In 1972, gold was dropped as the numeraire of the Fund and replaced by the SPECIAL DRAWING RIGHT unit, the Fund's existing gold holdings were sold off, and members were required to subscribe their quotas in a non-gold form. Outside the Fund, many countries have sold off part of their gold reserves, with the UK being particularly active in 1999, having taken the decision to reduce its gold holdings to around 8% of its total reserves. Overall, gold accounts for only some 0.3% of total international reserves. The market price of gold has fallen substantially over the past decade. In 1989 the price of gold averaged around $850 per ounce. Following UK gold sales in 1999, the price of gold at one point fell as low as $250 per ounce. However, despite the determination of the USA and a number of other major gold holders to put a moratorium on gold sales, the price of gold has remained depressed - currently (April 2005), it is around $430 per ounce.

The attractiveness of gold as a reserve asset is underpinned by the fact that, unlike national paper currencies (which are intrinsically worthless), it has a value in exchange as a commodity related to its use as an industrial base metal and for ornamental purposes. Gold holdings, however, suffer from the disadvantage that, compared with other assets such as STOCKS and SHARES, they yield no interest return.

Collins Dictionary of Economics, 4th ed. © C. Pass, B. Lowes, L. Davies 2005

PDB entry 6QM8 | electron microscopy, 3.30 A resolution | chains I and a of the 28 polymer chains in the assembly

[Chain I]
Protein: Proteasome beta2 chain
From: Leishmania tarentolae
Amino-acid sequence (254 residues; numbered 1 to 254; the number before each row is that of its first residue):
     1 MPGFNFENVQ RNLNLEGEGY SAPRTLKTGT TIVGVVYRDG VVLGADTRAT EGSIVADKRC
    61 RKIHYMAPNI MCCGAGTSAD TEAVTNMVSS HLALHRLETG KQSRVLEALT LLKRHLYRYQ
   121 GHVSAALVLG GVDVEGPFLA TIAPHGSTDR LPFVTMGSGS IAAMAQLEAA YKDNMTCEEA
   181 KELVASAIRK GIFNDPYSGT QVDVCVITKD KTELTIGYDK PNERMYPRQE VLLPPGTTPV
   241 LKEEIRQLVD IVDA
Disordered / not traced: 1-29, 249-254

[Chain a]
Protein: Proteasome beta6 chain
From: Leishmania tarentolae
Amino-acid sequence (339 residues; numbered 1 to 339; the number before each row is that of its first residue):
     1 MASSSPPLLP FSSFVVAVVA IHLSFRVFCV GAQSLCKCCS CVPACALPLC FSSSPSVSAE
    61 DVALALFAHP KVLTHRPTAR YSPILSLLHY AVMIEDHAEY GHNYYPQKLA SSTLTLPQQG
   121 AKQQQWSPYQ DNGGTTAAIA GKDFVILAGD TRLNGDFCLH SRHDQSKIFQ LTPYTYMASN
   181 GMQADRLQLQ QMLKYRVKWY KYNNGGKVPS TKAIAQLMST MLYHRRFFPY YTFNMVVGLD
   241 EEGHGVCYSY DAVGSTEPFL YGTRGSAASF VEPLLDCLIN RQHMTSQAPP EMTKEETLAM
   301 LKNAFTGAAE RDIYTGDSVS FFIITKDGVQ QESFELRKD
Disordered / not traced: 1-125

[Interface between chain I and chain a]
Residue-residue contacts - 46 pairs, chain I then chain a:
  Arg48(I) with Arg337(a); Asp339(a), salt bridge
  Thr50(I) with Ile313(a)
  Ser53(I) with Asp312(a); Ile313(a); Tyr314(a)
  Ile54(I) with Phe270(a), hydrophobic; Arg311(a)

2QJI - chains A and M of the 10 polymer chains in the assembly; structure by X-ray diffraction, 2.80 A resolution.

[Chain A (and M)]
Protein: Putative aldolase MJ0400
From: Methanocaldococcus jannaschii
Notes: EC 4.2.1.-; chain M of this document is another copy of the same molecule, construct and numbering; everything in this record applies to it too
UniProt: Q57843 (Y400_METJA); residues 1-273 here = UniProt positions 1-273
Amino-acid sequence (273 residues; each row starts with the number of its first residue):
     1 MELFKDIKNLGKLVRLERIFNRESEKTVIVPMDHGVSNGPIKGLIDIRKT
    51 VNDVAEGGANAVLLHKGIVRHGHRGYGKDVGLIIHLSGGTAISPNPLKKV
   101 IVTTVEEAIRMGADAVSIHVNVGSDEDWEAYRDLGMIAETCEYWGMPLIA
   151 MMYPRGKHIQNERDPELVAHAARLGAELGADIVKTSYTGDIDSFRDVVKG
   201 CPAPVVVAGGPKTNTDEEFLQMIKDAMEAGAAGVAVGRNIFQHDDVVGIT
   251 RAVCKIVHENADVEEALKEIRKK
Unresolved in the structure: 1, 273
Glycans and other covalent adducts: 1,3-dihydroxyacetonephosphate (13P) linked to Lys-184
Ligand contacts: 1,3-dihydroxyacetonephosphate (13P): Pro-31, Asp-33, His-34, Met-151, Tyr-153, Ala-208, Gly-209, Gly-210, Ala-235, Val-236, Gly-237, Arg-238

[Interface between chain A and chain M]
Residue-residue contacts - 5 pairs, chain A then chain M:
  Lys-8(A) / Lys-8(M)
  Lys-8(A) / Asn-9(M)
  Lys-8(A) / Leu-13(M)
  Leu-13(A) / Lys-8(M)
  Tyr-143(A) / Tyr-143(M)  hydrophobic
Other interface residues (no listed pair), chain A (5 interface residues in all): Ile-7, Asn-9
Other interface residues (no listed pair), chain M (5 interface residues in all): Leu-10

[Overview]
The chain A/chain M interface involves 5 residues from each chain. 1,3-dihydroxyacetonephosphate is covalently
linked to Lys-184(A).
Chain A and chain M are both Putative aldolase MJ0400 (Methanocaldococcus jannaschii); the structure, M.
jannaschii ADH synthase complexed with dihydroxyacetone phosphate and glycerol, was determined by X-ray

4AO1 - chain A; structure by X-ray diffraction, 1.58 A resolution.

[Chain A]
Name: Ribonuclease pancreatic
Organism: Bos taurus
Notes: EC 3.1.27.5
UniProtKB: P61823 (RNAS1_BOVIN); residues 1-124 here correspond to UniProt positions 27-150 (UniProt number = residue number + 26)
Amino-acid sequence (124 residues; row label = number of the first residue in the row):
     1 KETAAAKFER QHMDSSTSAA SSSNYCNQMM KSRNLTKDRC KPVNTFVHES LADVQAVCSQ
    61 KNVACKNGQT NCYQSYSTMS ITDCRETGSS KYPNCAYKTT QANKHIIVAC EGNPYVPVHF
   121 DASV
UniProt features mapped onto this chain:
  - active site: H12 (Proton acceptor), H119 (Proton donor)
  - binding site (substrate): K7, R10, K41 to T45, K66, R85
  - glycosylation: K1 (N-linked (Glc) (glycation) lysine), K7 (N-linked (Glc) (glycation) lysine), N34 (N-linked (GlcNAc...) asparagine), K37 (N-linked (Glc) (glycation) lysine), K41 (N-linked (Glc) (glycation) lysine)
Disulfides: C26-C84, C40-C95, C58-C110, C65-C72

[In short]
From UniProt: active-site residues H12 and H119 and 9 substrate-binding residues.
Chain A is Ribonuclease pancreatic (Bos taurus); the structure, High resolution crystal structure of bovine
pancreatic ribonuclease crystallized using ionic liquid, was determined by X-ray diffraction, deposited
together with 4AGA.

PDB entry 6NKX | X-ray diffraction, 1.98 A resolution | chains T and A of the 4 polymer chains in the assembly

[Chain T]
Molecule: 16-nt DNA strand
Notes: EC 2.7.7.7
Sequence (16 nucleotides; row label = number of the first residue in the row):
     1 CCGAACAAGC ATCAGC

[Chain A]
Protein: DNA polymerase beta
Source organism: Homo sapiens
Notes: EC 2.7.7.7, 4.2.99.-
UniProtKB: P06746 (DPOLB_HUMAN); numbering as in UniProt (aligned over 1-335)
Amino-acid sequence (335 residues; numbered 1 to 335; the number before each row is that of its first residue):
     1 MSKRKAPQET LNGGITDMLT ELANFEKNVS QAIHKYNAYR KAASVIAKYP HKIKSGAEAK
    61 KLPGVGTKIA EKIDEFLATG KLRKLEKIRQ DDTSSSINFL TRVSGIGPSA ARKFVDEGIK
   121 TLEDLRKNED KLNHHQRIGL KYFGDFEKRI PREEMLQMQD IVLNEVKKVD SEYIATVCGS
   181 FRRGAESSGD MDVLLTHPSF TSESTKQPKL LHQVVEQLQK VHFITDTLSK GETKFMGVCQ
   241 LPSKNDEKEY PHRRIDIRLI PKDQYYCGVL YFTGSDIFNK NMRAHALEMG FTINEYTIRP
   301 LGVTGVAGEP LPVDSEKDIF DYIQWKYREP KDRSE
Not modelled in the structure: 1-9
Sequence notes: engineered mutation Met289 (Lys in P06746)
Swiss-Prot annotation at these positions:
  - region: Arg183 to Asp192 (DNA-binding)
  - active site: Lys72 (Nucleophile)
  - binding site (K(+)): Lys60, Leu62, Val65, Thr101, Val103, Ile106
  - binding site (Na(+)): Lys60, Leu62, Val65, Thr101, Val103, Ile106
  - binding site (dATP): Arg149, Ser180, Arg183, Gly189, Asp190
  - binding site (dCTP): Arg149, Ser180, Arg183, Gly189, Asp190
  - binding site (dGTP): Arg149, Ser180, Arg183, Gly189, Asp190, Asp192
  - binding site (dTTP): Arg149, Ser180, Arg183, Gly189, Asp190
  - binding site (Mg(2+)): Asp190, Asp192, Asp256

References in periodicals archive ?
He said it was a golden opportunity for all overseas Pakistanis to deposit their cash money in Pakistani banks to avail four percent tax as announced by the Government.
It will be a golden opportunity for Madhya Pradesh and other states too," Chouhan told media here.
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Coronation Street missed a golden opportunity to educate its viewers.
Melbourne:aIreland have a "golden opportunity" to get the better of the Wallabies in Melbourne's Lansdowne Cup on Saturday, according to Australia old boy Paddy Howard, who warns that the Irish should beware of his country's unfamiliar line-up.
If, by offering products an enemy needs at a low price or of apparent excellent quality, the enemy buys items from one of our allies or--even better--from one of our own lords, this is a situation of golden opportunity. This may be created by appealing to the greed, arrogance, or ignorance of the enemy or by bribes or payments to leaders and lords and generals of the enemy, though the latter should be done if at all possible through intermediaries and agents.
THE 6f handicap was decimated by non-runners and Awwal Malika was gifted a golden opportunity to finally get off the mark after a string of nearmisses.
Cardiff Blues supremo Peter Thomas today described the proposed groundshare with Cardiff City club as a 'golden opportunity.'
The Italian has been second best to younger team-mate Alonso at Renault but has a golden opportunity to step up as team leader in 2007.
Back in the '80s GM lost a golden opportunity in the Golden State, where Toyota had carried out a virtual case study in TPS implementation and how to nurture such a culture.
The open letter by the nineteen priests is a golden opportunity for us to put into practice the directives of the Apostle Paul: "Proclaim the word; be persistent whether it is convenient or inconvenient; convince, reprimand, encourage all through patience and teaching" (2 Timothy 4:2).